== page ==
School of Design professor and renowned architect James Timberlake was nominated by President Barack Obama to serve on the National Institute of Building Science Board of Directors last month. The board promotes the construction of safe and affordable facilities in the country through advances in technology and sustainability practices.
Timberlake, who graduated from PennDesign in 1977, along with fellow 1976 PennDesign graduate Stephen Kieran, started the award-winning architecture firm KieranTimberlake, which is dedicated to sustainable design, in-depth research and education.
The firm designed the Engineering School building Levine Hall on 34th and Walnut streets, which has an actively ventilated curtainwall — the first of its type in North America. The firm has also designed academic buildings across the country, including at Middlebury College and Yale University.
Every spring, Timberlake and Kieran joint-teach a Masters research laboratory in PennDesign that takes its students to Dhaka, Bangladesh to do research on water and housing problems.
The Daily Pennsylvanian asked Timberlake about his philosophy on architecture.
The Daily Pennsylvanian: How did the firm begin? What is unique about it?
James Timberlake: Stephen Kieran and I worked together with Denise Scott Brown and Robert Venturi from the mid to late ’70s to ’80s. In 1984, we decided to form a partnership and start the practice. What any architect wants to do when they start their own firm is believe they have ideas that are not necessarily getting fulfilled by the work experience where they’re at. In the case of Stephen and me, we had a deep interest in architecture and in research and design. That has been the underpinnings of the practice since day one and continues to fulfill the firm to this day.
DP: What do you mean by research and design?
JT: Architecture balances both art and science, both intuition and analysis, research and design. Design with research puts equal terms on the notion of a gut instinct and on data and real science. Architecture is a balance of all those elements. From day one, Stephen and I believe very strongly that architecture should be underpinned by research.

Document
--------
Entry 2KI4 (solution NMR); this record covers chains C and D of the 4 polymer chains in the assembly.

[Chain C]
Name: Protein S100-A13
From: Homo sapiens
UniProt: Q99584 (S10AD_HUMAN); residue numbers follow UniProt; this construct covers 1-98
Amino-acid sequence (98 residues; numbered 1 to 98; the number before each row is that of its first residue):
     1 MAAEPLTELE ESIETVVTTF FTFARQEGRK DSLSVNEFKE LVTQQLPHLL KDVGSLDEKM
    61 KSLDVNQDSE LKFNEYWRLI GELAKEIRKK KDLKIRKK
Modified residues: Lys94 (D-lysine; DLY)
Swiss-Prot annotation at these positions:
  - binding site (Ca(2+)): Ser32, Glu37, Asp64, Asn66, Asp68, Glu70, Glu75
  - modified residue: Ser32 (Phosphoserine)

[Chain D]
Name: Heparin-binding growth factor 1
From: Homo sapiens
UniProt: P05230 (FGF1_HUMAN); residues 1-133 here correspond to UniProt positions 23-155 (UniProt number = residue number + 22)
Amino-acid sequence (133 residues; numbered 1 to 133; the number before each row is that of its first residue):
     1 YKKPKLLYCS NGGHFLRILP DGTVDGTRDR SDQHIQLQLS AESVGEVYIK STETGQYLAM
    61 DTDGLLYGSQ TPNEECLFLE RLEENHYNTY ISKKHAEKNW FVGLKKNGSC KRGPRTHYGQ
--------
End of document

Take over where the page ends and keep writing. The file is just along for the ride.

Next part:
DP: How did Penn help you in your career?
JT: It was completely worthless. No, I’m kidding. Being at UPenn at a time when the architecture school was heavily influenced by Louis Kahn — a well known and respected architect in Philadelphia. I think Penn, with the rigor of Kahn’s influence, along with younger faculty, practitioners and others in the planning and landscape architecture disciplines really formed a basis of education.
Penn — being in Philadelphia, being a piece of the Ivy League and the resources that brings, being highly respected internationally in the design profession really opened our eyes to the possibilities of what architecture could become.
DP: What is unique about Levine Hall?
JT: Our commission came in 1999. They wanted something that really reflected education in the 21st century, a glass building where people could engage with its inner workings in a very different way than with most university buildings that are opaque with punch windows. That became a cornerstone of some of the new buildings in the engineering quad.Comments powered by Disqus
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